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On 7 December 2017, at the cultural and historical centre "Owl’s Nest", it was opened an exhibition of the contemporary Transcarpathian art "Goodbye, Word!". 

The exposition, supported by the Art & Culture Foundation Brovdi Art, presents paintings, graphics, photographs, objects and installations. The curator of the exhibition is Taras Tabaka.

Presented are about fifty works. According to the curator, the exposition was planned as a definite result of the cycle of the previous group projects of the contemporary Transcarpathian fine arts and the beginning of a new history. "Evaluating modern informative world, we simply suggest thinking about the separation of the concepts such as "information" and "content", says the curator Taras Tabak. He also explains that this is the reason why the exhibition is titled "Goodbye, Word!", and the epigraph to it is the line from the Bible: “In the beginning was the Word, and the Word was with God, and the Word was God.” John 1:1-17. 

The co-founder of Art & Culture Foundation Brovdi Art Nataliya Brovdi noted: "More than two dozen young artists taken part in this project – a worthy representation and demonstration of the contemporary art of the region. Their communication and interaction – a true phenomenon of the multinational Transcarpathian school of painting."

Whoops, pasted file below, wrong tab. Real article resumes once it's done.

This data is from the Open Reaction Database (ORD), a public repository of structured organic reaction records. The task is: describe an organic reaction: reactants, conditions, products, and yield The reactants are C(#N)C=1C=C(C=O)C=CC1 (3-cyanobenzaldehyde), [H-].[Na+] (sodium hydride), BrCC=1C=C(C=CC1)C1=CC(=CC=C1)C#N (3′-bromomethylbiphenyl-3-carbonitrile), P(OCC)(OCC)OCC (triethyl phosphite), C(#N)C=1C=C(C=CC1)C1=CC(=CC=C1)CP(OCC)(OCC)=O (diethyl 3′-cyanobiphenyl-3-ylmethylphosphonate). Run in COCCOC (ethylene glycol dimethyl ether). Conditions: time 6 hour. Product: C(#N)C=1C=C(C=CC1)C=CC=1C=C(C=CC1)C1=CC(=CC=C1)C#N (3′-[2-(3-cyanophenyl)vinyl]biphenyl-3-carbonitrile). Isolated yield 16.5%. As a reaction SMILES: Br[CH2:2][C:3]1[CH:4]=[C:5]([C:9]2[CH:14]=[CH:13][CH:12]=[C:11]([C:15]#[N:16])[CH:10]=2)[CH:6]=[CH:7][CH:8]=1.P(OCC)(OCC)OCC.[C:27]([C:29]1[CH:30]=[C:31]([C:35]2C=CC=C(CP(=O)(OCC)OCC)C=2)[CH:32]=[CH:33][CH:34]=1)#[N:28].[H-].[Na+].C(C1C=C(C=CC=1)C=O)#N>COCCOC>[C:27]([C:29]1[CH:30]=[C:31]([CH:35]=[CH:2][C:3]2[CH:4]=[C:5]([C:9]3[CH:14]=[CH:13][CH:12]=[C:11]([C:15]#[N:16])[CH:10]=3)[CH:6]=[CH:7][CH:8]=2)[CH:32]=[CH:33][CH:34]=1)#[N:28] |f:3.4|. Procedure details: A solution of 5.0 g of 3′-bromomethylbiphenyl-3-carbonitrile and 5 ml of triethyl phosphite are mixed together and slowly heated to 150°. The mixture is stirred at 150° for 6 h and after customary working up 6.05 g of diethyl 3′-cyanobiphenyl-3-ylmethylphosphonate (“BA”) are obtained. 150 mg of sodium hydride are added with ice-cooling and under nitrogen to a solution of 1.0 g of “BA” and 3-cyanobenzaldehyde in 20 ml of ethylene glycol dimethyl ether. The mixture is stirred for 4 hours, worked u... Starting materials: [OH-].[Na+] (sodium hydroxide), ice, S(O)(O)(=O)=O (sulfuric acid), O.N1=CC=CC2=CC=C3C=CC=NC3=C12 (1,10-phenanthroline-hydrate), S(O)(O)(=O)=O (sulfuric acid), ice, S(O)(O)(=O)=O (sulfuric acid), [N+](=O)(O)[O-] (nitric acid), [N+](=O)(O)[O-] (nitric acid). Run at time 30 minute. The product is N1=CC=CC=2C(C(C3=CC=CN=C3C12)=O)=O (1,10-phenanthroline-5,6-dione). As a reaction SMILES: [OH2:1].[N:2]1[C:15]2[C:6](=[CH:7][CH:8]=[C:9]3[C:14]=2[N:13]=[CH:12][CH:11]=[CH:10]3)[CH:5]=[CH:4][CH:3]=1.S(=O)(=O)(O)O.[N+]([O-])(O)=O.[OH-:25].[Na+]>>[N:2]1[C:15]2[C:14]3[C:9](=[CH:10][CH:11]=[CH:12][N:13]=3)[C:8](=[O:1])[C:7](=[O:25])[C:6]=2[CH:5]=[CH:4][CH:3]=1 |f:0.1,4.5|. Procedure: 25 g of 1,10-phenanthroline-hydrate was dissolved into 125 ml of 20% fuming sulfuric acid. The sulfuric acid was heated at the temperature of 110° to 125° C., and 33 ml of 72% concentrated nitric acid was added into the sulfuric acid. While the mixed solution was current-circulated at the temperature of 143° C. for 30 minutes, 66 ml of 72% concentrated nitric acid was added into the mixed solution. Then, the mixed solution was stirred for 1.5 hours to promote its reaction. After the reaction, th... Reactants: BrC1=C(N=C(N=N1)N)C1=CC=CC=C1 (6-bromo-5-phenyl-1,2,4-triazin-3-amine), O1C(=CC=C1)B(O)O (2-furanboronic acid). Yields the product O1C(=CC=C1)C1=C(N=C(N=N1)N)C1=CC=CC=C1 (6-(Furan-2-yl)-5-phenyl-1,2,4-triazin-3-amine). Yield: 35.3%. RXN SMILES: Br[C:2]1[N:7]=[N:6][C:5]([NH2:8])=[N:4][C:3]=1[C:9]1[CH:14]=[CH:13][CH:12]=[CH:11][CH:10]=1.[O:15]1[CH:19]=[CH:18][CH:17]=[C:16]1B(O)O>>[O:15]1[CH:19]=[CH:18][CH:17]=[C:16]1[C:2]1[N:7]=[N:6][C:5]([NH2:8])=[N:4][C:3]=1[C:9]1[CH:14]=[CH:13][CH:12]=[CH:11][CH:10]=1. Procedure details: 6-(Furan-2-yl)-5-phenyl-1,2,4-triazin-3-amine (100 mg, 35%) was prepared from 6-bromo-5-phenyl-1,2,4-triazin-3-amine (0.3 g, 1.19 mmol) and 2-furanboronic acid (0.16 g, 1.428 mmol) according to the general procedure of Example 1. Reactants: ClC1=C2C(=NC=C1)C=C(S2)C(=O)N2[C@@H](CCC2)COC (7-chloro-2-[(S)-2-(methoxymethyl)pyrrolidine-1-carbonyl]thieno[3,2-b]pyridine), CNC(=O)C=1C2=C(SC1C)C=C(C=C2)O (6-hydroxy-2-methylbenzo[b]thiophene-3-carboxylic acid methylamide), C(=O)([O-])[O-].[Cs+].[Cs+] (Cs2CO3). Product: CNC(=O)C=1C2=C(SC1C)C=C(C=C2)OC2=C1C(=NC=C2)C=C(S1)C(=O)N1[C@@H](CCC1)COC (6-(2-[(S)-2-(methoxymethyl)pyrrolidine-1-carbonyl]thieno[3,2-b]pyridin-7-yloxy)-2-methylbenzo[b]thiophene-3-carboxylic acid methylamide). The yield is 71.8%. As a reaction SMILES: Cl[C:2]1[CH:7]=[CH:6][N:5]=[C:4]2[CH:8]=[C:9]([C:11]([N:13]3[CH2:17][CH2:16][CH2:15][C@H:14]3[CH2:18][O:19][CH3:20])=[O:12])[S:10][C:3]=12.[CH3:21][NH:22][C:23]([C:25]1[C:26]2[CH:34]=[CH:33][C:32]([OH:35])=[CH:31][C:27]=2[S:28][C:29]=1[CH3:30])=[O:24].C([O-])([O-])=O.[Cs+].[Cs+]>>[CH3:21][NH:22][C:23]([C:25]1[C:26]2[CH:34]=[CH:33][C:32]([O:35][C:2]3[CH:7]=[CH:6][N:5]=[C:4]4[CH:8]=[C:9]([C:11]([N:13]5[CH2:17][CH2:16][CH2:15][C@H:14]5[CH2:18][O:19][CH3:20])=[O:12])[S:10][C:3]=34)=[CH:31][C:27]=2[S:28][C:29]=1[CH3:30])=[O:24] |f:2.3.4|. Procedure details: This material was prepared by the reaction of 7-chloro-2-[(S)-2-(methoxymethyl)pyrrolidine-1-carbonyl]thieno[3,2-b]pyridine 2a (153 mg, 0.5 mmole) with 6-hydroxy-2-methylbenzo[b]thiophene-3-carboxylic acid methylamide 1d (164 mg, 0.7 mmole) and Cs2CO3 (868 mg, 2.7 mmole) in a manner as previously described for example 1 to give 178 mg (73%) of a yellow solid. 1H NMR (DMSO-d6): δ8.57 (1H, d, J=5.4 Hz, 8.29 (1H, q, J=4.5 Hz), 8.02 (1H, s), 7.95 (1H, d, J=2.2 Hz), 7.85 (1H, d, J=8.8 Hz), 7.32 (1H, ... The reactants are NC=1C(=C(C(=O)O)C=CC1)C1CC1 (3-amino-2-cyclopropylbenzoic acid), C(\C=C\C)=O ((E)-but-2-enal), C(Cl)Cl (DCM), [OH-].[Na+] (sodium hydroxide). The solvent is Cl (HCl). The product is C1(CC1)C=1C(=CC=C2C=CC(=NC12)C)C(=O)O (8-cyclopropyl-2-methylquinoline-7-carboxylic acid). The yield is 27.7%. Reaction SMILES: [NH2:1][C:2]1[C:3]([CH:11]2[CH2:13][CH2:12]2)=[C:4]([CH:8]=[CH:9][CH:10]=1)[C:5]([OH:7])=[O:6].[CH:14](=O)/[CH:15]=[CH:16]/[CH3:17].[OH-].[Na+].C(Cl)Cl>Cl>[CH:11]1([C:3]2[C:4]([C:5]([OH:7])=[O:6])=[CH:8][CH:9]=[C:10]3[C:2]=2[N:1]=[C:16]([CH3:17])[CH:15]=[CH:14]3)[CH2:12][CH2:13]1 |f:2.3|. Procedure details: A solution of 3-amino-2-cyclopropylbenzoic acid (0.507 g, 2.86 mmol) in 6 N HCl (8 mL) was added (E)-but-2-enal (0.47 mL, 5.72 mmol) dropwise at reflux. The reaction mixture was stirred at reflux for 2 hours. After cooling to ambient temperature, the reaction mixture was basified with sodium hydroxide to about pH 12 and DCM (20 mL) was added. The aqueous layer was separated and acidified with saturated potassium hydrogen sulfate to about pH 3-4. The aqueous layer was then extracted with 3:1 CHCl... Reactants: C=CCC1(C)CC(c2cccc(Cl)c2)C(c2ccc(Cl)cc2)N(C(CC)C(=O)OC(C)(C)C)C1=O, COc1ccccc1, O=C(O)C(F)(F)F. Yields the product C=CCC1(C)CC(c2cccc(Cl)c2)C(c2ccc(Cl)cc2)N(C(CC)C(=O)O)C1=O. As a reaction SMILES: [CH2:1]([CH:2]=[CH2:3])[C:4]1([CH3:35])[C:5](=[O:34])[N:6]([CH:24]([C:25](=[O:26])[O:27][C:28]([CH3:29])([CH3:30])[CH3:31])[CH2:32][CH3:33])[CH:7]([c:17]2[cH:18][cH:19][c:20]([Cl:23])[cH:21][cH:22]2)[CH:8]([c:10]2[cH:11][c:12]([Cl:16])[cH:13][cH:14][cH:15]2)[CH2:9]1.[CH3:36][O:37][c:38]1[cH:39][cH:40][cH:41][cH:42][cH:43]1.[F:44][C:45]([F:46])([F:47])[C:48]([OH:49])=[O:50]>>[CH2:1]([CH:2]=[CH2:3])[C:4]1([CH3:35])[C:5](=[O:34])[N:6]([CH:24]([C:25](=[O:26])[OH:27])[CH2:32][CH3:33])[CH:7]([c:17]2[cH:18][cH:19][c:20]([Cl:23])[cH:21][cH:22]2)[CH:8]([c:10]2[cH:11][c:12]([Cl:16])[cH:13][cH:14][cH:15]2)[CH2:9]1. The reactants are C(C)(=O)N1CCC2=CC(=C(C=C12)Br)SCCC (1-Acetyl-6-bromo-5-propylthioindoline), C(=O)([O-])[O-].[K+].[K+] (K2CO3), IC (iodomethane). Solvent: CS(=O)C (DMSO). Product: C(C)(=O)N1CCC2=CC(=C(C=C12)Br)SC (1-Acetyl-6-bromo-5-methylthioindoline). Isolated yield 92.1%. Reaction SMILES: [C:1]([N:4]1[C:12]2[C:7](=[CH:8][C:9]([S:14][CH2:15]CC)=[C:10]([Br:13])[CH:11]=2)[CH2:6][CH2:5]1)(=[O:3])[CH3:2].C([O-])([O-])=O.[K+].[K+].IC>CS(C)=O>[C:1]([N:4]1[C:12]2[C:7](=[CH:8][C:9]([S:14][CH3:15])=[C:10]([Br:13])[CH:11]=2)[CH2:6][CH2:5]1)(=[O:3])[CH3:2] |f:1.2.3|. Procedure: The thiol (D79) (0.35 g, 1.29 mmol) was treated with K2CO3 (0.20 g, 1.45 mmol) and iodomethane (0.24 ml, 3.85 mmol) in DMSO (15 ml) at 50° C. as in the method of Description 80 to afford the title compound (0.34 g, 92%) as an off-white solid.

The artist, Vlad Habda, who presents his diptych "Uncommon Art", explains it as follows: "One picture is called "Voting", the other - "Pigsty". They reflect my experiences of what's going on around me. Let’s take "Voting" for example – with this work I want to say about the way some decisions are pushed by raising hands or pressing a button, some kind of silent voting. This is my white manifesto – the reaction to the surrounding events..."

img_0026.jpg — 465.78 kBVlad Habda

The sculptor, artist Beata Korn presented at the exhibition her "Miniature of Three Moves". The idea of her artistic object she explains this way: "Any work is reproduced by a certain concentration of artist’s movements. I was interested in how can one concentrate as much as possible and create his emotional state with minimal means and movements? It seems that when people do not spend superfluous forces on other movements but concentrate on one, it is energetically felt in the work. In such a case, it is felt the maximum impact."

img_0033.jpg — 379.49 kBBeata Korn

Ivan Nebesnyk, an artist: ‘In the second half of the 20th century, philosophers and artists made a discourse on whether art has the right to develop in the future, following the decorative function, suspended from everything tragic as well as from the critique of our era. This question remained relevant even when we got the computers and our lives were full of images. We started moving from the text to the visual era. Now the image without a "tag" no longer makes sense. This particular series of works is called "After all" - this is a kind of indulgence, which I give myself to create paintings after all... After tragedies, euphoria of the past decades, environmental shocks, and after an image lost its meaning.’

img_0036.jpg — 333.00 kBIvan Nebesnyk